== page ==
My husband and I will never forget the day we were told that our 15-year-old son, Steven, had stage IV osteosarcoma (bone cancer). It was every parent’s nightmare—and the start of an emotional rollercoaster ride.
Our response to the diagnosis was typical. We were numb and filled with fear. Ten months later, after rigorous chemotherapy, radiation, and surgery, Steven was proclaimed cancer-free or having “no evidence of disease.” That news left us feeling blessed and relieved.
Unfortunately, within a year and a half, Steven was diagnosed with another cancer—secondary acute myelogenous leukemia—as a result of the chemotherapy regimen. We felt betrayed and despondent.
We really thought we were going to lose our son.
But our story doesn’t end there. A bone marrow transplant gave Steven a second chance at life. The donor was a stranger. And 10 years later, Steven remains cancer-free. Amazing, don’t you think?
Our story underscores that surviving bone cancer can be a blessing and a curse. And our experience is an excellent example of why the work of Clinical Research Pathways is so important. The public charity seeks to extend the benefits of research to all people, regardless of age, gender, race, ethnicity, and economic circumstances. Clinical Research Pathways also is a resource for desperately ill patients who want to try experimental medicines through FDA’s expanded access program.
The rewards and risks of treatment
The blessing of survivorship is that the person gets another chance at life. The curse is that the treatment can cause secondary cancers, post-traumatic stress disorder (PTSD), chronic pain and, for those who undergo a bone marrow transplant, graft-versus-host disease (GVHD). Steven has experienced all of these.
What’s most important, of course, is that Steven is still with us. That would not have been possible without drugs and other treatments developed through clinical research. Although a bone marrow transplant offers no guarantee of success, in Steven’s case, the treatment saved his life.
However, the fact remains that Steven’s osteosarcoma treatments caused a secondary cancer, and the bone marrow transplant caused chronic GVHD. Steven’s PTSD and chronic pain can likely be attributed to his cancer treatments and the emotional and physical trauma of enduring two very excruciating life experiences during adolescence.
There are risks associated with all medical treatments, especially those designed to halt horrendous diseases like cancer. The hope is that future cancer treatments will be less caustic and have fewer, less severe side effects. Good, effective research is the key to realizing these hopes and, ultimately, finding a cure.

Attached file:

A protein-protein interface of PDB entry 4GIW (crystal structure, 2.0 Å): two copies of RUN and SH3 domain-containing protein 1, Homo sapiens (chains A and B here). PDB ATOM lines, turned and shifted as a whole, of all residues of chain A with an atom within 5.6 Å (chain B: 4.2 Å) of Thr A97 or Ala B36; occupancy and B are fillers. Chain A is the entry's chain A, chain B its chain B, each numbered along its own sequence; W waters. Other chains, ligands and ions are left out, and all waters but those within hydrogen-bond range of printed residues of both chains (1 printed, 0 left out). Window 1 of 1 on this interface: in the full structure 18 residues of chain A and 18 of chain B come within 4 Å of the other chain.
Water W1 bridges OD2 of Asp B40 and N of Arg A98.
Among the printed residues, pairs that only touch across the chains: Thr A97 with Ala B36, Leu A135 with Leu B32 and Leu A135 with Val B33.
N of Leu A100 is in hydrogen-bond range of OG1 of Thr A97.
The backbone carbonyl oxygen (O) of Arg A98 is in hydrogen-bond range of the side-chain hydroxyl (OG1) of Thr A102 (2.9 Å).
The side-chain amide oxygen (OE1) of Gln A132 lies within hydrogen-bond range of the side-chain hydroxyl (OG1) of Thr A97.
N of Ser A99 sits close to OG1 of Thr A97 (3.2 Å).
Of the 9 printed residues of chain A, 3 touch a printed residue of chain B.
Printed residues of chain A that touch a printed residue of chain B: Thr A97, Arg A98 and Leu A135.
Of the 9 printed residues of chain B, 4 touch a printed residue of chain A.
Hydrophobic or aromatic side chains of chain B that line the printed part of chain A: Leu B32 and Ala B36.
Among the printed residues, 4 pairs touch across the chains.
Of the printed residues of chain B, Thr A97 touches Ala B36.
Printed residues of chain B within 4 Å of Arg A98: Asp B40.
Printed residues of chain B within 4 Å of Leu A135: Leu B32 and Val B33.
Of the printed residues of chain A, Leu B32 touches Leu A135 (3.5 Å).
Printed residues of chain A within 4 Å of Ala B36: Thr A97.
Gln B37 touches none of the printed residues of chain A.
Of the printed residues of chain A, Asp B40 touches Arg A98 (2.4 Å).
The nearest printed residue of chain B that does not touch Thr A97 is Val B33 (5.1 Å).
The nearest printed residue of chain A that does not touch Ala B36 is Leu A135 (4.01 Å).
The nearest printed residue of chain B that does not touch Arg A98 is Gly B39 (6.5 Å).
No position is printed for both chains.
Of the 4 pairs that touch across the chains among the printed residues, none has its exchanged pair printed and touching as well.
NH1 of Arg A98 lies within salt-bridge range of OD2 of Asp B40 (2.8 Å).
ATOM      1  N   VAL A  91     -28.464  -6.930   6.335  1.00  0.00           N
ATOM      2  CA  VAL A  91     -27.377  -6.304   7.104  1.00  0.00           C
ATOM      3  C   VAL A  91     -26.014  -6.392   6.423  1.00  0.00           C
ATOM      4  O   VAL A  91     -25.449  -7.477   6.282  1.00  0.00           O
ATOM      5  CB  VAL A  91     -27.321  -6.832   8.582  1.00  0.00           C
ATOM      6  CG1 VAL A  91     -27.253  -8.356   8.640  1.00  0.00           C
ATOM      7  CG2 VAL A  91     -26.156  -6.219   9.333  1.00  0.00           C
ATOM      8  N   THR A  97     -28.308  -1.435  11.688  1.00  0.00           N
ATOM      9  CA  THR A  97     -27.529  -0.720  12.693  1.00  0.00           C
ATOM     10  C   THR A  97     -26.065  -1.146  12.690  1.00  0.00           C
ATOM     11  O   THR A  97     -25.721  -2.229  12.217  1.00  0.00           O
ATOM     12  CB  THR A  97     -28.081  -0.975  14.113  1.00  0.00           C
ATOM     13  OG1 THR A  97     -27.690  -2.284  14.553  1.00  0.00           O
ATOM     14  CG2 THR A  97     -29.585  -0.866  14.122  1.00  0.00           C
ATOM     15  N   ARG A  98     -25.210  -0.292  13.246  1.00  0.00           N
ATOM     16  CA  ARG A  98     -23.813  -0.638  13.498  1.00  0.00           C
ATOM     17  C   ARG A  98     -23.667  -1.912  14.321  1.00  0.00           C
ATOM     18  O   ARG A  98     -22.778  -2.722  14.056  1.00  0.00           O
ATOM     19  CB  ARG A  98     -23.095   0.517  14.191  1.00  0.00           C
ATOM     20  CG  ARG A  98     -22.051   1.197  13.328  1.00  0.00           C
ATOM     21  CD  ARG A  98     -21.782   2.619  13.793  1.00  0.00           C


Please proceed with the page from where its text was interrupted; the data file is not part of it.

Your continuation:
Clinical Research Pathways plays a key role in promoting high-quality, ethical research. The organization’s signature program, “Training Minority Clinical Teams: Getting New Quality Medicines to All Americans,” recognizes that to deliver effective results, research must involve all segments of the population.
The program encourages individuals of populations that are underrepresented in clinical trials to become scientists and medical researchers. It also helps individuals from underrepresented populations understand that their participation in clinical research can help save loved ones from going through the same trials and tribulations that my son Steven experienced. For clinical research to be successful—for results to be reliable—all segments of the population, including all age groups, must be represented.
Some desperately ill patients are not eligible for clinical trials. Clinical Research Pathways educates these patients about a different option: the chance to try experimental medicines through the FDA expanded access program previously referred to as “compassionate use.”
That term resonates with me. As a parent who was told—twice—that her child had less than a 25 percent chance of surviving, I know firsthand that compassion is the bottom line. Compassion is the reason to allow a patient to try a drug that was originally created for another purpose but might offer hope for a longer life and healthier future. In Steven’s case, compassion prompted a stranger to be a bone marrow donor. That made all the difference in the world for our family.
Angelike A. Giallourakis, Ph.D., is a former member of the Board of Directors of Clinical Research Pathways and president of the Steven G. AYA Cancer Research Fund. An advocacy organization, the fund supports patients and research, and promotes issues surrounding adolescent and young-adult cancers.